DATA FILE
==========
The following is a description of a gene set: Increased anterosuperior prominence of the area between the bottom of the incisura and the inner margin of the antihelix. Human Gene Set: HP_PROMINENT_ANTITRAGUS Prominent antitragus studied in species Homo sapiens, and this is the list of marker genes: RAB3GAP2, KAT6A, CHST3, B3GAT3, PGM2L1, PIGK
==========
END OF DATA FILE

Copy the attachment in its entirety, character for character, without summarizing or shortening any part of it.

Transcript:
The following is a description of a gene set: Increased anterosuperior prominence of the area between the bottom of the incisura and the inner margin of the antihelix. Human Gene Set: HP_PROMINENT_ANTITRAGUS Prominent antitragus studied in species Homo sapiens, and this is the list of marker genes: RAB3GAP2, KAT6A, CHST3, B3GAT3, PGM2L1, PIGK